I have a confession to make. After years on the wagon, I slipped this week back into my old sports talk radio habit.
It was all too easy to get suckered back in. Toucher and Rich on the morning drive here, tuning in for the Whiner Line there, and the next thing you know I'm flying up 128 yesterday listening to Tony Mazz sounding like he's going to pop a lung over Josh Beckett playing golf.
"Your recourse as fans is not to attend!" shouted Mazz. "Not to watch! Vote with your feet!"
I flipped to the Big O show. Glenn Ordway and Michael Holley were taking a much more tsk-tsk-isn't-it-all-so-sad approach, but they were also debating what percentage of fans would boo Josh before he threw a pitch last night. Ordway said 50 percent. Holley told him to get real, that for most people the game was an "event" and they were just (sigh) happy to be there.
Tsk, tsk. What fools, just blithely taking in the entertainment, all but willingly being sold a bill of goods. Ignorance personified. Who wants to be that guy?
Not I, at least not yesterday afternoon, gripped in the spell of all the ranting and demagoguery.
As I've alluded to before, I wasn't fully present for the full pain of 7-20 last September, but I have gotten the impression that Beckett was at the heart of a kind of carelessness within the team, an attitude of disrespect not only for the work, but for the seriousness with which the audience was taking the work.
There is an element of insult in all that, insult which appeared to be continuing with Beckett's flippant press conference after his woeful start last night. Sullenly flat most of the time these days, the only real emotion he appears to express is a kind of perverse enjoyment at how easily he flabbergasts people around him with his behavior.
Meanwhile, like everyone else, I bring a background to this which colors my perception of the jerky pitcher / gigantic Rorschach inkblot that is being turned over in the Boston baseball consciousness. For one thing, I am probably the least athletically inclined person I know. With a background as a musician, I know what it is to perform, but not to perform athletically the way Josh Beckett has. Thus his sheer mastery over his body on his good days utterly fascinates me. When he's "on," he pitches not just with grace but with flourish and flash, with enough magic left over to show off a little. It fascinates me.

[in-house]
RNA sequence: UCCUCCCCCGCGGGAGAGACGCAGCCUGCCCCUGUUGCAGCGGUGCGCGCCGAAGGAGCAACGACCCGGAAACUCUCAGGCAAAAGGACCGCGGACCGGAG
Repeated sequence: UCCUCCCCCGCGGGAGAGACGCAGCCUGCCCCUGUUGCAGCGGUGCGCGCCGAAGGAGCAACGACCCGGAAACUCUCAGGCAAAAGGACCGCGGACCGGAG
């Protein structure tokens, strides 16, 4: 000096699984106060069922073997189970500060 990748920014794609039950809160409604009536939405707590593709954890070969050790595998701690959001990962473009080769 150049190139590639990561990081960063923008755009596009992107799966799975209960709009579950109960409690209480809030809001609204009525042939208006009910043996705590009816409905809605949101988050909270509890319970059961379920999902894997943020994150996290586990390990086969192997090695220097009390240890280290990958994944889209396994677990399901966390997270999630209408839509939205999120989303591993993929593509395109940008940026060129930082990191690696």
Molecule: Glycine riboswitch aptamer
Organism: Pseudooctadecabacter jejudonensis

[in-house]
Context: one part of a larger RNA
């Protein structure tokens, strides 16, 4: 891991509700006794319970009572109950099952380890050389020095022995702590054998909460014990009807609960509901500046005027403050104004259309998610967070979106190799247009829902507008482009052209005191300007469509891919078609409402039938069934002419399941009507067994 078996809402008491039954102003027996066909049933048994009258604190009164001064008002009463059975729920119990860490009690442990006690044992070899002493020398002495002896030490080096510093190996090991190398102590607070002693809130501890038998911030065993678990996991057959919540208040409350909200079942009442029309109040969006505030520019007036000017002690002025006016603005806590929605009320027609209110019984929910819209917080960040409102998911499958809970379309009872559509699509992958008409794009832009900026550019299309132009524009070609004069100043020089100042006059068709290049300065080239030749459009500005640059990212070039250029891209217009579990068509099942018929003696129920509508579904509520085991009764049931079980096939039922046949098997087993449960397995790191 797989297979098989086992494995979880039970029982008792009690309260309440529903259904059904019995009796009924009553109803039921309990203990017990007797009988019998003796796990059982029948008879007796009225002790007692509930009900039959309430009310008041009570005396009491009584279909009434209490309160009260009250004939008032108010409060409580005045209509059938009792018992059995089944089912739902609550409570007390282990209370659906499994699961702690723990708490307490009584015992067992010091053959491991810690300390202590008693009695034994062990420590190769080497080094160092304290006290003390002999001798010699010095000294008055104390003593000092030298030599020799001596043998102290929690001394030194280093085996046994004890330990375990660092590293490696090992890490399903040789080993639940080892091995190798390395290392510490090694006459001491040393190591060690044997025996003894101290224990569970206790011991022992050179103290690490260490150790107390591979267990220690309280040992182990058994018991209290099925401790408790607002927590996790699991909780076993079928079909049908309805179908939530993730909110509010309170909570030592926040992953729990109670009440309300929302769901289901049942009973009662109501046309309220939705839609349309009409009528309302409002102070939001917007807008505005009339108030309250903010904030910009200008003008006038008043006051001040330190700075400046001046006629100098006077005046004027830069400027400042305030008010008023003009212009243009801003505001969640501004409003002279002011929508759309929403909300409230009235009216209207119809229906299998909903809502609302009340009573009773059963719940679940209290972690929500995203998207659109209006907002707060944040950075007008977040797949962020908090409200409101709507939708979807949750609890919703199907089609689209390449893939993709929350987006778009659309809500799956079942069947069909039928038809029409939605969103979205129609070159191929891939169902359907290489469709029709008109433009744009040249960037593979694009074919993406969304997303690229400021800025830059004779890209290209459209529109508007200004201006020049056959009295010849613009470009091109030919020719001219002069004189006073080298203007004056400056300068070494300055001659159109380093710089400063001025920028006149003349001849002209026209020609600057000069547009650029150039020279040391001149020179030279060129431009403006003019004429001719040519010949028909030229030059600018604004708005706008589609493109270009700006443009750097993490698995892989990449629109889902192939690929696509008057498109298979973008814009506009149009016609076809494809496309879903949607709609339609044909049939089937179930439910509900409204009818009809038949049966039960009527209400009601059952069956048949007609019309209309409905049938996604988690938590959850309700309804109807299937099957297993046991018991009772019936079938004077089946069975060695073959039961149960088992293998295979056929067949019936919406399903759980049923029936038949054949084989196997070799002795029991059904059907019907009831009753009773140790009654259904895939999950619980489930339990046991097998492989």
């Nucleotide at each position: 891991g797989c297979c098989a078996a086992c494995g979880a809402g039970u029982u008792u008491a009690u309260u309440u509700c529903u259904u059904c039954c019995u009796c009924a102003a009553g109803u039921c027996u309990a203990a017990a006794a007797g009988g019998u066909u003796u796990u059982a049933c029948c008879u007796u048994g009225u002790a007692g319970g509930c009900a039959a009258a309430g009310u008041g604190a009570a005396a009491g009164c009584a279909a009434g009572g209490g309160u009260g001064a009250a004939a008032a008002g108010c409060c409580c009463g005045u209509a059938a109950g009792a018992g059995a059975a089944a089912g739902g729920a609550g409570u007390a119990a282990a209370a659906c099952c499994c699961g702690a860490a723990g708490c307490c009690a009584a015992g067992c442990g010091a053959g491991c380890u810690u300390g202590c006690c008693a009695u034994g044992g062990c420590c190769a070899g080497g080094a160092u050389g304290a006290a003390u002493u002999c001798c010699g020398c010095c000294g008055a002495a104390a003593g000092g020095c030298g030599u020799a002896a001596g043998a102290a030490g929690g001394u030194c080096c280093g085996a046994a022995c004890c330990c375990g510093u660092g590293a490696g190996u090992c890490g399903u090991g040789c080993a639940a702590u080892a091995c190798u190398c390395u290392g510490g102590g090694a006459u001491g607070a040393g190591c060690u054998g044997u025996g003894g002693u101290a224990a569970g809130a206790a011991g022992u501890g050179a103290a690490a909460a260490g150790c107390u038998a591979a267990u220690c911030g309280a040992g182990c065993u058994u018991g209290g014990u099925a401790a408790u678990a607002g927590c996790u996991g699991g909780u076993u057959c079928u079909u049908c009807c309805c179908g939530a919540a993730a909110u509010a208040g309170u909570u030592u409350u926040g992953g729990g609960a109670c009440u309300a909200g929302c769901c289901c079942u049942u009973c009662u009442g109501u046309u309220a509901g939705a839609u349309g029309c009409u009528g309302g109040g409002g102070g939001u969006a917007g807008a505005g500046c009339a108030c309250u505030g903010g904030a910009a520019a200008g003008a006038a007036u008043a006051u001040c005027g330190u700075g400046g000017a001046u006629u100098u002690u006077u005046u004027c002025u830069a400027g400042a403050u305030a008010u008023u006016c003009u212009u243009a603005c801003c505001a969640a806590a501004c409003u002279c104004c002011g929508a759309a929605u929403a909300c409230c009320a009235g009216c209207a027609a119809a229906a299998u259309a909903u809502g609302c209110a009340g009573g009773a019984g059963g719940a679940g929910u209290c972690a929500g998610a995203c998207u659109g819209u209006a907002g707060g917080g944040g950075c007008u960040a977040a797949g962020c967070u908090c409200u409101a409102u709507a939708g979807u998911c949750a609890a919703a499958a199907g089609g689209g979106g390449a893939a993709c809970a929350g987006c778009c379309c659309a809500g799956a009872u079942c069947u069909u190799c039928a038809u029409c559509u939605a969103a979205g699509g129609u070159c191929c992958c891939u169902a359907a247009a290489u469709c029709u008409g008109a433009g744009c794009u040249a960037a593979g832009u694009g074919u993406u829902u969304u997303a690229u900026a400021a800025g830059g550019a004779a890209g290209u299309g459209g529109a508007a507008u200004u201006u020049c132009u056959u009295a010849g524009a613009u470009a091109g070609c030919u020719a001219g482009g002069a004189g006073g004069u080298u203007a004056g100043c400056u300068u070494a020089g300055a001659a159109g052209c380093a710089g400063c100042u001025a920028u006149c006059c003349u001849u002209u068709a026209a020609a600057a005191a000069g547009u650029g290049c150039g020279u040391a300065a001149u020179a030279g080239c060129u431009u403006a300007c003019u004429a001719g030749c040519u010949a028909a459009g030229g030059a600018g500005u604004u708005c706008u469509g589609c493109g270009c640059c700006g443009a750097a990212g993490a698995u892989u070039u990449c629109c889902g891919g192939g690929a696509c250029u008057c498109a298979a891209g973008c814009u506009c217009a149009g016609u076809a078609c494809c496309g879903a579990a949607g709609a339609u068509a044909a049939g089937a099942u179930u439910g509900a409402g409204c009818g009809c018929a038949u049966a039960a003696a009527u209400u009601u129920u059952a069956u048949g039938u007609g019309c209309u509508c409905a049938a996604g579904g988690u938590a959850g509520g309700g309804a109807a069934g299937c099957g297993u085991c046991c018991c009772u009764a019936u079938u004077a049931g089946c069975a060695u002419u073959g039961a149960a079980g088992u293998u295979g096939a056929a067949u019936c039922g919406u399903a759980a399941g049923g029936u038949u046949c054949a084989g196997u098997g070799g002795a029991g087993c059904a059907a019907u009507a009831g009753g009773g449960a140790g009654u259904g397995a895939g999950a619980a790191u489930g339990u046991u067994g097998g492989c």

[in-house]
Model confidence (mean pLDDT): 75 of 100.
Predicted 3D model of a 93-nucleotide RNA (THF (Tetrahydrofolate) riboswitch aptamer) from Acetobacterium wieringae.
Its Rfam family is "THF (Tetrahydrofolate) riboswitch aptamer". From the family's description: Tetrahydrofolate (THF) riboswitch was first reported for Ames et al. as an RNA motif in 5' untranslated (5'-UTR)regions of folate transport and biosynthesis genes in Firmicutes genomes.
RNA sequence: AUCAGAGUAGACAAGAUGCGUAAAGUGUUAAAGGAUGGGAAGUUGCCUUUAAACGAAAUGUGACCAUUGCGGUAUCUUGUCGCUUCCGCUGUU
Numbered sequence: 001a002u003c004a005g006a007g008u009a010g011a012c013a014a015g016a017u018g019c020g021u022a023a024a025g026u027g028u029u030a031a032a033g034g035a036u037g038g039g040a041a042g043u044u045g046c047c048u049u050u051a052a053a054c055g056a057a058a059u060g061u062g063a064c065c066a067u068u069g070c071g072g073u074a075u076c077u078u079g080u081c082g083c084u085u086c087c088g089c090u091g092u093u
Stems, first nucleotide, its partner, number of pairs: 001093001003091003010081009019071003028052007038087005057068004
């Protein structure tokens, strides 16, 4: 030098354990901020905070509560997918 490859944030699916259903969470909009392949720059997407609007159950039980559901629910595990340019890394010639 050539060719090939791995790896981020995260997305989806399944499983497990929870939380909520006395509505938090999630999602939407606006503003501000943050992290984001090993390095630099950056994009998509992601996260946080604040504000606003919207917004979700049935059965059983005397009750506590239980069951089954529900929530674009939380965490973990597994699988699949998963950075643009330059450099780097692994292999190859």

But certain formative experiences with alpha males who bore athletic gifts have also made me wary of his type. Let's just say that I know a smug BMOC when I see one. At the very least, most things I've seen and read about the off-field Beckett smack of a person I would, to put it politely, have trouble relating to in any way other than having pursued a craft at a certain level of dedication.
In short, I have had a love-hate relationship with Josh Beckett since he donned a Red Sox uniform. I suspect I am not alone.
Last night, then, I found humor in the guy who yelled "FORE!" as an Indians ground-rule double bounded for the right-field wall. I was frustrated, probably beyond reason, with Beckett's lackluster performance, and when I heard about his press conference this morning, my consternation was real.
Then, I turned away from the radio and back toward the Web, where my fandom has found its home since I quit my three-packs-a-day of WEEI.
The first piece I read today was by Evan Brunell writing for Fire Brand of the American League:
GolfGate was an overblown story before Beckett’s comments that should have died a quick death. But Beckett didn’t do his job, and now he’s created a major issue that will affect his legacy in Boston — all because he lacks simple common sense.
He sent a message last night: He cares more about his off day than his team.
He doesn’t seem to grasp that while his golf game might not have actually been an issue, the perception was out there that he was shirking his duties — compounded by the negativity already surrounding the team, due, in part, to his lack of leadership last season. (Remember, he was more concerned about who “snitched” about fried chicken and beer more than he was about how it affected the team’s collapse.) He should have worked to dispel the perception that he doesn’t care. He should have assured everyone that he did not risk his health, that he’s invested in the team and that he, just like everyone else, needs to step up. All he needed to show was that he cared.